Macro level water contamination pathways in La Gomera are fairly well known. The Pacific Ocean water basin, the water basin for La Gomera, is fed into by several rivers and tributaries, including the Rio Motagua, the Rio Villalobos, the Rio Michatoya, the Rio Las Vacas, the Rio Samala, and the Rio Guacalate (Spillman et al. 2000). Each of these rivers are known to be contaminated with domestic wastewater and agricultural runoff. Specifically, regarding Escuintla, the Department of La Gomera, the Rio Guacalate and the other minor streams that run through the Department are severely contaminated by biological waste and large amounts of chlorides and sulfates that originate from volcanic activity in the area. Wastewater treatment is minimal in Escuintla because while wastewater treatment exists, only a few plants are functioning at an acceptable capacity (FAO 2016). As a result, surface water is laden with sewage, particularly in heavily populated areas, and much of it is not usable for water supply.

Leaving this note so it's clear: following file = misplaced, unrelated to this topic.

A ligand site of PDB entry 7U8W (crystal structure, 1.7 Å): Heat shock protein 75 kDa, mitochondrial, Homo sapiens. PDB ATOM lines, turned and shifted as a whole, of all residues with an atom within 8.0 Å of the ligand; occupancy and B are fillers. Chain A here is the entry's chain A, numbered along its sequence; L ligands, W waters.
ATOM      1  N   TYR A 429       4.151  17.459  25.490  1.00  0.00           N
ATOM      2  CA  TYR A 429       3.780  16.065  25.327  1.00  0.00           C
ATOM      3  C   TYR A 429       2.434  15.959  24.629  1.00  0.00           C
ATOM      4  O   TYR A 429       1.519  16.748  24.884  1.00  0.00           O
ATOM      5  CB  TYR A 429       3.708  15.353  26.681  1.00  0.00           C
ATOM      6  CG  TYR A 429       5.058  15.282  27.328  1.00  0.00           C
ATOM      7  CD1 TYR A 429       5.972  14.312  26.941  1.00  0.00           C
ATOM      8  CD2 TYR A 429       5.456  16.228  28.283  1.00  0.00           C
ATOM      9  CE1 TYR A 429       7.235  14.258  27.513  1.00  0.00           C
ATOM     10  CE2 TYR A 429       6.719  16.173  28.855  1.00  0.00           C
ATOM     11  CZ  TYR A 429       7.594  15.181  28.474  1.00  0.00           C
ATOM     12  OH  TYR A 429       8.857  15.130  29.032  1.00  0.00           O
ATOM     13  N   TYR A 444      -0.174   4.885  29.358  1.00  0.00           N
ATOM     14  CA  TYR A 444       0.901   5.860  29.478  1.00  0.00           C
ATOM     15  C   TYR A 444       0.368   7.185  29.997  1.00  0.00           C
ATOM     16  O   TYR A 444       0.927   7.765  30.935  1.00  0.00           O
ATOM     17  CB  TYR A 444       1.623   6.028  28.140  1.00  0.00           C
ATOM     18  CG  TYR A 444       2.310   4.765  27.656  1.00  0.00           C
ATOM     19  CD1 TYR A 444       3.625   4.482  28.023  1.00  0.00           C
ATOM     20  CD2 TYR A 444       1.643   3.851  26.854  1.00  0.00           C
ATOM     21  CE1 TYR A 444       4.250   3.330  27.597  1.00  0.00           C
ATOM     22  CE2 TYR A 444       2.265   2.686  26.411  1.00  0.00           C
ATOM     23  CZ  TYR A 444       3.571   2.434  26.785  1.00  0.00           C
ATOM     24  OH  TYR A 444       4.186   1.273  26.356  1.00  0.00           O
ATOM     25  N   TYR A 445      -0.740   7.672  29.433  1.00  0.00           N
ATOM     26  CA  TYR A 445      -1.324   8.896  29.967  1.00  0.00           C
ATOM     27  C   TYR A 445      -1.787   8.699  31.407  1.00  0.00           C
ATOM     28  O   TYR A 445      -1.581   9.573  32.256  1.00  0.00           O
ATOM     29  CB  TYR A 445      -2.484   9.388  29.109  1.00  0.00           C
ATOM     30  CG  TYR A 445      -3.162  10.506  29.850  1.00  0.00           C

Ultimately, this study has highlighted the need for greater efforts to ensure the quality of water in La Gomera. Ideally, public health activities focused on microorganism control targeting artisanal wells (i.e. boiling water before use, chlorination, filtration, etc.) would be initiated by local NGO's or municipal authorities. Such activities would establish an improvement plan for the protection of artisanal wells along with establishing plans of action regarding microbiological and physicochemical monitoring.

Data cannot be made publicly available; readers should contact the corresponding author for details.

The authors declare there is no conflict.